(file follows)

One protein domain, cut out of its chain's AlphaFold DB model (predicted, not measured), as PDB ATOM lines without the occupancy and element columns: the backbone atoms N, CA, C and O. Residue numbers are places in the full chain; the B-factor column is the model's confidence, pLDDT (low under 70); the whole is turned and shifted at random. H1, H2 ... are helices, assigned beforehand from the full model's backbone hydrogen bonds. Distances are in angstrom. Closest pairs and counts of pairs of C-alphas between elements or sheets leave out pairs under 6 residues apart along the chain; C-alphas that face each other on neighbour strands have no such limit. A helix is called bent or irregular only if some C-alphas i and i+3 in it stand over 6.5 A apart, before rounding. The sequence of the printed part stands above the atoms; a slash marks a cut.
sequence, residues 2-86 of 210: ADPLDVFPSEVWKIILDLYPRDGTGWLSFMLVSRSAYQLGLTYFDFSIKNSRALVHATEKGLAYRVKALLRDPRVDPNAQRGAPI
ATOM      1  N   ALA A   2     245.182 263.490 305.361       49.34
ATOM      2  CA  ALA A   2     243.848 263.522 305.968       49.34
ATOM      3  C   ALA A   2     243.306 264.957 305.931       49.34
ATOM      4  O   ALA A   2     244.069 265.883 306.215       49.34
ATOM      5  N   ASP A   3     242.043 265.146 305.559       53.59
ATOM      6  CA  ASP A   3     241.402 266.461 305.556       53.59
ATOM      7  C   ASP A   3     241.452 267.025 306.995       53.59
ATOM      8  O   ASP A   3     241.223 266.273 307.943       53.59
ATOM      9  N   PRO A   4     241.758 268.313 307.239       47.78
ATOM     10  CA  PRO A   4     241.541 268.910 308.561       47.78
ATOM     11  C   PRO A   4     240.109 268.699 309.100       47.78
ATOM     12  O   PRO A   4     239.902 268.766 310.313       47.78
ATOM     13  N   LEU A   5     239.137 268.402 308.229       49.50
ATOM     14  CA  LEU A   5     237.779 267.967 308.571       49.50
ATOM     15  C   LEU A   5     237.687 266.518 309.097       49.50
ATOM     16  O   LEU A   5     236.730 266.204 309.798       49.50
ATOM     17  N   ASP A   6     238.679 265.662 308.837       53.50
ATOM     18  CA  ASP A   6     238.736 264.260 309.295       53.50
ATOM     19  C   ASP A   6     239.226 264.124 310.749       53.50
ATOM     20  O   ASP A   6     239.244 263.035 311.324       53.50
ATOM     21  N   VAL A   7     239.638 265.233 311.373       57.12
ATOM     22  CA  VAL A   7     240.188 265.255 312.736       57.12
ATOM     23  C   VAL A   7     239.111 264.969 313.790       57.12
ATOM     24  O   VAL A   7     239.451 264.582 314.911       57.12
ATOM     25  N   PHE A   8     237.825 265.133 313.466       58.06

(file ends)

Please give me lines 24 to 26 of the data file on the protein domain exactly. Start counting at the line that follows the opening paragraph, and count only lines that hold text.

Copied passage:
ATOM     23  C   VAL A   7     239.111 264.969 313.790       57.12
ATOM     24  O   VAL A   7     239.451 264.582 314.911       57.12
ATOM     25  N   PHE A   8     237.825 265.133 313.466       58.06